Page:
For many years, I knew that God was calling me to serve Him in youth leadership.
Unfortunately, I was the very embodiment of a modern-day Moses. I felt vastly under-qualified, and that I wasn’t good enough.
The burning bush passage from Exodus 3–4 really resonated with me, as I drew many parallels from Moses’ reluctant attitude to my own.
Instead of appreciating the privilege of being called by God to serve Him, I found all sorts of excuses to dodge responsibilities.
My non-exhaustive list of excuses to God
Who am I that I should lead?
Although I knew that God was calling me to shepherd His people, I felt unworthy to lead them.
It was really a Moses moment of telling God: “Who am I?” Who was I that God should call me to lead others?”
At that time, I was not spiritually mature at all. I felt like I was the one in need of shepherding and in no position to guide or mentor others!
How can I lead these people?
For a long time, I believed that I wasn’t fit to lead those in my youth ministry as I wasn’t close to them.
I felt like it would be very out of place for me to just become their spiritual leaders and impart spiritual advice when I hadn’t even earned their respect as a friend.
We were friend-quaintances at best, and I barely knew anything about them. We didn’t even have a personal relationship.
So how could I just expect them to just suddenly open up to share their struggles with me? It felt like a gross invasion of privacy.
I am not leader-y enough
Just as Moses gave excuses for his lack of public-speaking skills, I was similarly giving excuses. I felt incompetent and inadequate to lead.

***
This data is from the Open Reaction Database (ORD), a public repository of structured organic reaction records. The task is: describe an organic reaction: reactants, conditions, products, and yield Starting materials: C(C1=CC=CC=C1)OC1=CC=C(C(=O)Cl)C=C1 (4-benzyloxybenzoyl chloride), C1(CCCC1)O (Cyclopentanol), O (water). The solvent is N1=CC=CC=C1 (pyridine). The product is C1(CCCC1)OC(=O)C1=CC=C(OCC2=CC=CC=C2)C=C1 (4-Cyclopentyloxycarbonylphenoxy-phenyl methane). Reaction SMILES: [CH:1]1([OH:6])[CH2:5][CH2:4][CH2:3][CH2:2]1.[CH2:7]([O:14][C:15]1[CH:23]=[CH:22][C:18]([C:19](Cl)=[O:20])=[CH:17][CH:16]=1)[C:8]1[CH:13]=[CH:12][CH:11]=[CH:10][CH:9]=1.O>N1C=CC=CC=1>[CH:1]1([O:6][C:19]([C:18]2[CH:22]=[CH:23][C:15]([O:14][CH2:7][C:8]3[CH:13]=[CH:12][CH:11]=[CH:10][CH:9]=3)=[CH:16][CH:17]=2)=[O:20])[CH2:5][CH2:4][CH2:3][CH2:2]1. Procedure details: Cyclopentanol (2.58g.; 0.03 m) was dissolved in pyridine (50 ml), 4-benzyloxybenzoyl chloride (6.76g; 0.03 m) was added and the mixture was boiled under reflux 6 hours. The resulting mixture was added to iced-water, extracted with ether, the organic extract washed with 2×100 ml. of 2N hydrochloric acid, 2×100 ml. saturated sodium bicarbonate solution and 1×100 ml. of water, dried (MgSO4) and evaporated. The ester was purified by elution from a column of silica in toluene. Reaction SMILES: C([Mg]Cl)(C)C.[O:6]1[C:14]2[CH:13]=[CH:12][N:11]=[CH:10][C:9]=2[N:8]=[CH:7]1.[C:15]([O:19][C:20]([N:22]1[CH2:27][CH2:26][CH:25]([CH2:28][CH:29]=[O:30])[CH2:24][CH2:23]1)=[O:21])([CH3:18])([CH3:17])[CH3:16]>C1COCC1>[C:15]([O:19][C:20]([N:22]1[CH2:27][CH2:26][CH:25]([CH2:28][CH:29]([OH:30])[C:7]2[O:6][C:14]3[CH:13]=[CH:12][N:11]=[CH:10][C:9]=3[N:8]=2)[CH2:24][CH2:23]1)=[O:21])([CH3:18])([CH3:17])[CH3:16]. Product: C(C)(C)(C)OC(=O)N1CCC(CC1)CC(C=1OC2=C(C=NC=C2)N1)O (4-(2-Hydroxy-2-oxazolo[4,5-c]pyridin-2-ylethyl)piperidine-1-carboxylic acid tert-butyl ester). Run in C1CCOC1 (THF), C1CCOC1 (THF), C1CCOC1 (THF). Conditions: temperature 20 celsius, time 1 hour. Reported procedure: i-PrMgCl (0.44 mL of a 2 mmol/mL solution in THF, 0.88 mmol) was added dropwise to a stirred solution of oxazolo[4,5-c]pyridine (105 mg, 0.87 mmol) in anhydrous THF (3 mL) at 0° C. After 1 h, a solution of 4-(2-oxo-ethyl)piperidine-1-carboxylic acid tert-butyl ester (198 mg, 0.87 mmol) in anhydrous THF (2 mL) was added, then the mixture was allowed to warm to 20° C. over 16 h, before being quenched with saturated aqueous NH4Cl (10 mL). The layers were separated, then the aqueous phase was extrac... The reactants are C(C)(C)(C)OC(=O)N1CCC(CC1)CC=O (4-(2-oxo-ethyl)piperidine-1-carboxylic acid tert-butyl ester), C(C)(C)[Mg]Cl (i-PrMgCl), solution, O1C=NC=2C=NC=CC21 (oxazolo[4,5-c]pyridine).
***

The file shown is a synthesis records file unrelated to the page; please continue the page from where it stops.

I told God I didn’t have the traits or skills a good leader should have – I was neither decisive nor confident, I had no prior leadership experience, and I had been through social trauma, which made me afraid to step back into a big social setting.
The very idea of talking in a group was daunting, let alone leading one.
For a long time, I continued to come up with excuses to justify my reluctance to step into this calling.
But over time, God gradually convicted me.
What I learnt along the way
Grow to become someone worthy of leadership
Competence is important, but character even more so!
We must first lead ourselves well before we are able to lead others.
While nobody will ever reach a perfect level of spirituality to be “fit to lead”, leaders should at least have grown to a certain level of spiritual maturity, so that they will be grounded enough in their faith to be able to guide others.
To that end, I recognised that I had a lot of growing to do before I could in turn help others to grow.
In Ephesians 4:1, Paul urged believers to “walk in a manner worthy of the calling to which you have been called”.
This doesn’t mean putting on a holier-than-thou attitude. As leaders we too must be careful not to fall into the trap of spiritual pride like the Pharisees.
Nevertheless, we should be mindful of our conduct so that we will be able to lead by example (1 Peter 5:2-3).
Build a personal relationship with those you lead
Leading isn’t about asserting dominance or bossing people around.
Rather, it’s really about journeying with the people you lead, gently guiding them back onto God’s path.
To do that, respect must be earned. Having a good mentor/mentee relationship goes beyond just a circumstantial one – it starts with genuine friendship!
This was something I gradually learnt to do with my youths — to display servant leadership just as Jesus did and to genuinely care for the welfare of others (Matthew 20:25-28).